Thomas Azurie gets last minute instructions from coach George Neequaye.
The boxers commence and there is a flurry of punches as they size each other up. The first round ends with Azurie breaking his nose again, the scars of the past coming to haunt him. The doctor again stops him in the second round even though he wants to go on. The lad is flushed with anger. His coach tells him to calm down. “A loss at amateur level should not discourage a fighter because it is a learning curve”, he says. Azurie is painfully led away from the gym by Neequaye who tells him to resume training in two weeks after his nose heals up. Amon Neequaye, an Olympian at the 1984 games in Los Angeles sums up the spirit of the Bukom boxer; “They are courageous and persistent”.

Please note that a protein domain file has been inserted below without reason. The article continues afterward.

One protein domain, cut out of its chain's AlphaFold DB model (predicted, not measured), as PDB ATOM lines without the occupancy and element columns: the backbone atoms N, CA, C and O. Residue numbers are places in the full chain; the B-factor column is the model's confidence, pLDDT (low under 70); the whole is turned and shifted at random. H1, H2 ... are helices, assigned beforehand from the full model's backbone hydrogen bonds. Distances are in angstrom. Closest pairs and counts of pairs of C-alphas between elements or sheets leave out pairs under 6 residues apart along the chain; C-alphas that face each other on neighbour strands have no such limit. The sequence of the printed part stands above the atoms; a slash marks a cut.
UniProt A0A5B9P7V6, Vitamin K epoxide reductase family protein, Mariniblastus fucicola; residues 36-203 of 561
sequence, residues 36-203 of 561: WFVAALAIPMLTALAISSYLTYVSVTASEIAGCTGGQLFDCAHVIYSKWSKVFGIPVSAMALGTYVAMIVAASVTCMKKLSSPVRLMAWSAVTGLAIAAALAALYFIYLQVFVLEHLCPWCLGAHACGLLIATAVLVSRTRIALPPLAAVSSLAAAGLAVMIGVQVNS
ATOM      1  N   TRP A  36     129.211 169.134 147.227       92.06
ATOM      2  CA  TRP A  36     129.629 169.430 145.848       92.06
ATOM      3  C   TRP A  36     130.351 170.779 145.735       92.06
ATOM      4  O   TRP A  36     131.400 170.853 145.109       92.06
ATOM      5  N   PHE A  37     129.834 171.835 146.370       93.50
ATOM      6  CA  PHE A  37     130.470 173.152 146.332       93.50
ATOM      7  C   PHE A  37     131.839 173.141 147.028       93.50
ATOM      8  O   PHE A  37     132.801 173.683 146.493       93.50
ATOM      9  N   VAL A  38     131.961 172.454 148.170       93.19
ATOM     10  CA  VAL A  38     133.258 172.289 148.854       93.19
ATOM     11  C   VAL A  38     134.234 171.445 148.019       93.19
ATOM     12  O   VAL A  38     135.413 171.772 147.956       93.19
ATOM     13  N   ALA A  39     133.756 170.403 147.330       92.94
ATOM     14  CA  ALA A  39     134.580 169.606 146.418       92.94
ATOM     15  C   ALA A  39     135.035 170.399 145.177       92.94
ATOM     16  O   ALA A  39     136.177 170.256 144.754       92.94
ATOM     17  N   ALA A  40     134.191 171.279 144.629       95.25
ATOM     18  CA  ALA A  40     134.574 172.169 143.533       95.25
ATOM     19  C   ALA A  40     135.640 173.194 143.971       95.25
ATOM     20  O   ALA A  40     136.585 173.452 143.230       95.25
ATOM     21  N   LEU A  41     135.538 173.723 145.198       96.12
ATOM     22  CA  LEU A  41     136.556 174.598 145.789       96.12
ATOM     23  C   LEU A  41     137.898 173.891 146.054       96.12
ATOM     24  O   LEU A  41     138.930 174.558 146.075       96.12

Front of the Billy Kotey Memorial Boxing Gym, Bukom, Accra.